The city’s moratorium on pot clubs is set to expire on Sept. 25, but depending on what happens at , the city could decide to either keep things the same or move forward with a plan to allow medicinal marijuana to be sold within San Bruno’s boundaries.
If reports from the city attorney and police chief are any indication, it seems as if the council is leaning toward keeping things the same and not allowing any pot clubs to be established any time soon.
In a memo to the council, City Attorney Marc Zafferano suggests several options for how the city should move forward—two of which support a ban on pot clubs and establishing a new moratorium.
He cites the fact that a number of cities throughout San Mateo County have adopted a ban or moratorium on pot clubs and that the state’s court system still hasn’t been able to clearly define what exactly is a medical marijuana dispensary.
“As a result, the legal landscape is still uncertain in this area, although the general consensus is that cities are not required by state law to allow medical marijuana establishments, however labeled, in any zoning district,” Zafferano said in the memo.
Zafferano also cites a memo from Police Chief Neil Telford, who is in favor of extending the city’s moratorium because of the negative side effects and possible impact on the Police Department as a result of having to respond to criminal activity involving marijuana.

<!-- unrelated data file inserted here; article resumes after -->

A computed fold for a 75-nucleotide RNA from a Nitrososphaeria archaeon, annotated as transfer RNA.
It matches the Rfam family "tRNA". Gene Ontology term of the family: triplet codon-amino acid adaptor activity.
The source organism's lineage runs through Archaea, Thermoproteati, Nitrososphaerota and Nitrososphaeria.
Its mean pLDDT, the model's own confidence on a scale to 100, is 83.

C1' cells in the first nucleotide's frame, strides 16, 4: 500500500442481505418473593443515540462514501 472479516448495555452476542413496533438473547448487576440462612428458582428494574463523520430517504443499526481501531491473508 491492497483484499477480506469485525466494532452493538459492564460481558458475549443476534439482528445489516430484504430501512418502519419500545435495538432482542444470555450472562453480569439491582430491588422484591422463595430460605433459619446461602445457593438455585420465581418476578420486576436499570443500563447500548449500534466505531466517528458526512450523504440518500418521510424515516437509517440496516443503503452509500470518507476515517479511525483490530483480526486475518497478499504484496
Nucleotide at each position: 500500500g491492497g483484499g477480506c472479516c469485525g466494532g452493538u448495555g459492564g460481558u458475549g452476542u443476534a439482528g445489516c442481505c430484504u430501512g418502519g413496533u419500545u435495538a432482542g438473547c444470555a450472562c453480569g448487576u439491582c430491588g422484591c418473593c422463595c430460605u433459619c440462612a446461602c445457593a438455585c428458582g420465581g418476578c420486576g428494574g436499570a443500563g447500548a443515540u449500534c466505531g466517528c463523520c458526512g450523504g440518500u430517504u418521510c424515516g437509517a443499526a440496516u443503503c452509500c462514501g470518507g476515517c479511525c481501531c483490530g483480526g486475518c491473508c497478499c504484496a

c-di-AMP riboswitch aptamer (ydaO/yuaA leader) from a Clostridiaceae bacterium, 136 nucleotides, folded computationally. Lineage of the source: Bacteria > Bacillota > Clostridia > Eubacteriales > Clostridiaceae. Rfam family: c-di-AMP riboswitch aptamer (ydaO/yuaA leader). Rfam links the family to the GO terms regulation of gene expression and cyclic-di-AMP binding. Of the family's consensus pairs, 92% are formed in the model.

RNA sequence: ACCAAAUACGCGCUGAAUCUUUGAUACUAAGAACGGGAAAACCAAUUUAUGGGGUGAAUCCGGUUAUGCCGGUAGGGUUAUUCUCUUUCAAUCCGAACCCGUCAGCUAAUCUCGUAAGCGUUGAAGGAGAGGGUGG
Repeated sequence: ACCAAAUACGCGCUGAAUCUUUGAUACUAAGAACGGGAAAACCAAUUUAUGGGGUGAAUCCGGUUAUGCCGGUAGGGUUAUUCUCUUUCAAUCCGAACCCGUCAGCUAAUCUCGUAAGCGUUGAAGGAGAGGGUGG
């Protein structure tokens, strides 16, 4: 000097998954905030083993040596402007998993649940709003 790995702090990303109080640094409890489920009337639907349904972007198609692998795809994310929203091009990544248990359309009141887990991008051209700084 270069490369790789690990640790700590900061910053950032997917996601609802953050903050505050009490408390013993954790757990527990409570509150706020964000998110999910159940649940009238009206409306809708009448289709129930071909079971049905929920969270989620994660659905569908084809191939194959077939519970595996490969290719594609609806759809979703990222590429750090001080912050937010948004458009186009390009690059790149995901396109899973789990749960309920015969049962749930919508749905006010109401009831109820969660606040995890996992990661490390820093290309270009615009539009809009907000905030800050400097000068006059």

“Should medicinal marijuana collectives be allowed to operate in San Bruno, it will likely have a negative impact to the surrounding neighborhood and will increase the demand for police services,” Telford said in a memo.
Already, police have seen the impact this year, Telford added, when officers responded to a residential burglary in April on Valleywood Drive and discovered that out of the home.
At tonight’s meeting, the council will also receive a report about the settlements reached between the city and both San Francisco Baykeeper and the San Francisco Bay Regional Water Quality Control Board.
Both Baykeeper and the regional water quality board sued the city over its sewer system for polluting the Bay, and now the city will be required to pay out $8.7 million for the settlement agreements.